Persecuted Journalists Speak Out: A Global Forum on Torture and the Press, Fri., Nov. 2, Washington, DC

For Immediate Release Wednesday, Oct. 24, 2018

Media Contacts: Andrea Barron,, 202-846-8178 Suzanne Trimel,, 973-509-8335

The forum will be livestreamed here:(

(Washington) –As the torture and murder of Washington Post journalist Jamal Khashoggi draws worldwide outrage and condemnation, a group of international journalists on Friday, Nov. 2, will speak out about the torture they endured at the hands of their own governments across the world. The Torture Abolition and Survivors Support Coalition (TASSC) will host the forum with journalists from Egypt, Congo-Brazzaville, Eritrea, Ethiopia and Saudi Arabia from 10 a.m. to 1 p.m. at American University’s Washington College of Law. TASSC works with hundreds of survivors of torture every year, including many persecuted journalists as well as advocates for embattled journalists.

TASSC Executive Director Léonce Byimana said: “The torture and murder of Jamal Khashoggi is another horrific and tragic reminder that across the world journalists are being harassed, persecuted, tortured, kidnapped, disappeared, and killed by repressive governments, police and criminal cartels simply for doing their jobs. Our community of torture survivors at TASSC includes numerous journalists who were targeted by their governments’ security services, jailed and tortured for telling the truth about conditions in their countries. Harsh treatment is not uncommon among the stories we hear from journalists who are offered treatment and support for recovery by our organization. Our Nov. 2 forum is timely in light of Khashoggi’s killing but we want the world to know that violent assaults on journalists occur regularly throughout the world.”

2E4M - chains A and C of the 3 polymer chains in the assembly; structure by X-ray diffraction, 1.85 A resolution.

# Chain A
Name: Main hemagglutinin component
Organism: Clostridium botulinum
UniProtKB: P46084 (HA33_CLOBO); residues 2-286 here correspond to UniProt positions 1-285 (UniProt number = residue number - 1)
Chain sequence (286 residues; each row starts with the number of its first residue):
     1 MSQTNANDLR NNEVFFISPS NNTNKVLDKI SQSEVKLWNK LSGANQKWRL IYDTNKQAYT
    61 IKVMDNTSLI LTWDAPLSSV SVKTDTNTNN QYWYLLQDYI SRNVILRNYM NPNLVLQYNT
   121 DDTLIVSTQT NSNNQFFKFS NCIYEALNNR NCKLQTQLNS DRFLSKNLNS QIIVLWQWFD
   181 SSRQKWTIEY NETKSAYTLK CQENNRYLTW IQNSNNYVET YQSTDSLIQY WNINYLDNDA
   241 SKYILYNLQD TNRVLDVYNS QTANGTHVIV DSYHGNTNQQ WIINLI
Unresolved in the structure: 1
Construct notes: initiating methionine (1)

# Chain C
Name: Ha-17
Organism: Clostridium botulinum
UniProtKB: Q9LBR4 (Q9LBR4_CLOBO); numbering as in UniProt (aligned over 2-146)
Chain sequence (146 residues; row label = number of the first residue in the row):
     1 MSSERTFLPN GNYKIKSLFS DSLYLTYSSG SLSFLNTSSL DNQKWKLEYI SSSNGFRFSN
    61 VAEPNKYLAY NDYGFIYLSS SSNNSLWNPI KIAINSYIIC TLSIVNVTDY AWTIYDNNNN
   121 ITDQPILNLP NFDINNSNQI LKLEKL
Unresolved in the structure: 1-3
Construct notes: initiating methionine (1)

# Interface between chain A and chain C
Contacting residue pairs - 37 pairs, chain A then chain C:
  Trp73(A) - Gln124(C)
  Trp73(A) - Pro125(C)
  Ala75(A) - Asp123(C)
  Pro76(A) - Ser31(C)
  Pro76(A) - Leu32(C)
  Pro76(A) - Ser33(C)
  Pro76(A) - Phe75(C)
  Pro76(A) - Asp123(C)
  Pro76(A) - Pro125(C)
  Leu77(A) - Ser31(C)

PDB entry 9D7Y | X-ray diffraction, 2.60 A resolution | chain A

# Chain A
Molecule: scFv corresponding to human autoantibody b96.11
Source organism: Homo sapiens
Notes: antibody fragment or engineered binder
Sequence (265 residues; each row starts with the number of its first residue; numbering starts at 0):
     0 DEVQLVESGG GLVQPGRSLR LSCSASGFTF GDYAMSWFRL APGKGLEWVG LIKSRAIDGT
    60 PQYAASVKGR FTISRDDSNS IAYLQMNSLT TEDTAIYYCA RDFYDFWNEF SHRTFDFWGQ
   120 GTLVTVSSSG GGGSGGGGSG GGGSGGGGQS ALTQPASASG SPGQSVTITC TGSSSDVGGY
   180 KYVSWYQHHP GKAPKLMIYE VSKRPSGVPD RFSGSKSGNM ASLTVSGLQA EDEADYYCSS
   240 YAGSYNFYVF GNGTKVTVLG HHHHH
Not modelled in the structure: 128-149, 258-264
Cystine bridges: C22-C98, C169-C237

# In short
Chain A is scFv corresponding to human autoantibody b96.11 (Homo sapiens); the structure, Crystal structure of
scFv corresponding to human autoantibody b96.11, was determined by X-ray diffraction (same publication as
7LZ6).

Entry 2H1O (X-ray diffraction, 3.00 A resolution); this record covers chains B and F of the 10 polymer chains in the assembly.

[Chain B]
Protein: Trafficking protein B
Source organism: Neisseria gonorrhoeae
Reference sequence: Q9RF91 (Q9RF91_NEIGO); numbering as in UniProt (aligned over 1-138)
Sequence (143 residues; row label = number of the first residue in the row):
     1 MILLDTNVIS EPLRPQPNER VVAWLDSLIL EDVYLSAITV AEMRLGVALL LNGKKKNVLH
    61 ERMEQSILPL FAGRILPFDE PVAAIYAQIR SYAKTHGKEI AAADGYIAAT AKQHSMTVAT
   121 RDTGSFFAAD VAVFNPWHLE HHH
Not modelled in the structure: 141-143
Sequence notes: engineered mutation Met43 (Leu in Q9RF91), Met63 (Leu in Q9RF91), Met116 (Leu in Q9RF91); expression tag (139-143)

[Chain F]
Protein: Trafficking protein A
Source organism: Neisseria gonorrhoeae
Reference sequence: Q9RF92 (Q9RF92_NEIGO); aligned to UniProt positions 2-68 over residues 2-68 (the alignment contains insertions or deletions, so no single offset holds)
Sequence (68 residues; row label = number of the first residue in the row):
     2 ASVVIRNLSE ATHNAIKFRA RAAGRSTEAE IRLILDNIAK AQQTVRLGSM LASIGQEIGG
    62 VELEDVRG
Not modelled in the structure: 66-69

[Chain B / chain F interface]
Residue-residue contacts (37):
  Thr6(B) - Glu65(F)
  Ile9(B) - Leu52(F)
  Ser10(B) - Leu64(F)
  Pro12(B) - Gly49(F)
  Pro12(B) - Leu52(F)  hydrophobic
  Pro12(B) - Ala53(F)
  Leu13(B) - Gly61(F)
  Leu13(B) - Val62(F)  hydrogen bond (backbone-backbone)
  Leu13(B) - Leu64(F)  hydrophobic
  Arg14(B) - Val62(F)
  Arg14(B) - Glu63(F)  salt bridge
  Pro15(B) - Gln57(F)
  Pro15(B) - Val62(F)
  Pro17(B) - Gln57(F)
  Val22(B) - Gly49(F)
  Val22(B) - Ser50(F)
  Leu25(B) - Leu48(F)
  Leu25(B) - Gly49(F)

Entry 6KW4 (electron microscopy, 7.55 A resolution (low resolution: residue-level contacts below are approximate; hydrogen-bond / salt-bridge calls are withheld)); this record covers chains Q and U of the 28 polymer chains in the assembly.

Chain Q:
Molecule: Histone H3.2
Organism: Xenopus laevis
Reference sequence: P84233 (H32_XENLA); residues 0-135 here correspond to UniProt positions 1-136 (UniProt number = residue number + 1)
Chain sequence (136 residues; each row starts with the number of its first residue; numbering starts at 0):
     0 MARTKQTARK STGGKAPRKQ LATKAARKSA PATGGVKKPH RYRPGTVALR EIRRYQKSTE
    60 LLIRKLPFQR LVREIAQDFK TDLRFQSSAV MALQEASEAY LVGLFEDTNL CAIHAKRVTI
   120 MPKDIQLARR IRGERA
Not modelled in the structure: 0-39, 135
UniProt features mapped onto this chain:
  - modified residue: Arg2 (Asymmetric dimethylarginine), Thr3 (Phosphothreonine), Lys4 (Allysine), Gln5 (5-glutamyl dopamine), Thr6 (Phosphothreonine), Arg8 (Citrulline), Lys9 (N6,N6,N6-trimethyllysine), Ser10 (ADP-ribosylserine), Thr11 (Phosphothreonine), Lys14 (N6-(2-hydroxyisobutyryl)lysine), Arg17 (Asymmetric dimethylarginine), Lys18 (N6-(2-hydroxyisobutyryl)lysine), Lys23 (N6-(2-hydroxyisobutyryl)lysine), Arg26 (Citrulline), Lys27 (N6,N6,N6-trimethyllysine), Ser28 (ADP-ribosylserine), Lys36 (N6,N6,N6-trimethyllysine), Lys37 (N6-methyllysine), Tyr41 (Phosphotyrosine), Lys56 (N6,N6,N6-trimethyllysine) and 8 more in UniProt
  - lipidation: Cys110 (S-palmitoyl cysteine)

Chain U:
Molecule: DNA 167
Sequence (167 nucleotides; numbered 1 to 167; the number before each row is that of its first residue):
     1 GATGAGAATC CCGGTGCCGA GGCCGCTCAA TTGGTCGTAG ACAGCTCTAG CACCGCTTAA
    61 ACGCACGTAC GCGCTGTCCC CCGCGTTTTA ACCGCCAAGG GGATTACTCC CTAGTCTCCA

Byimana noted that in 2017, the Committee to Protect Journalists documented the killings of 46 journalists worldwide. He said hostility against the media is growing in democracies, especially when journalists have been accused of spreading “false news” and of being “enemies of the people.”

In addition to journalists, the forum will include representatives from Reporters Without Borders, Committee to Protect Journalists and Ali Al-Ahmed, a Saudi writer on Saudi political issues, who will speak on the murder of Khashoggi.

Al-Ahmed said: “The US and Western governments should use the Khashoggi murder as a lever to focus international attention on Saudi Arabia and force it to improve human rights and allow freedom of the press." 

Members of the media are invited to cover the forum and speak to individual participants afterward. The American University Washington College of Law is located at 4300 Nebraska Ave., N.W., The forum will take place in Room Y403 of the Yuma Building (4th floor).

Please RSVP through the media contacts listed above.

For general public, please RSVP here

Use hashtag #journalistsontorture




TASSC International is the only organization in the United States founded by torture survivors to advocate for a torture-free world and educate people about countries where torture continues to be practiced. The organization provides direct services to torture survivors in the Washington, DC area. Its unique holistic approach includes social services, wellness and psychological services, employment counseling, legal representation for asylum and attention to their social and emotional needs.  TASSC leads torture survivors to testify before the U.S. Congress, at the State Department and other forums to encourage the United States to raise human rights and the struggle to abolish torture in its policies. TASSC International was founded in 1998 by Sister Dianna Ortiz, a U.S. Roman Catholic nun who was abducted and tortured while serving as a missionary in Guatemala.

TASSC International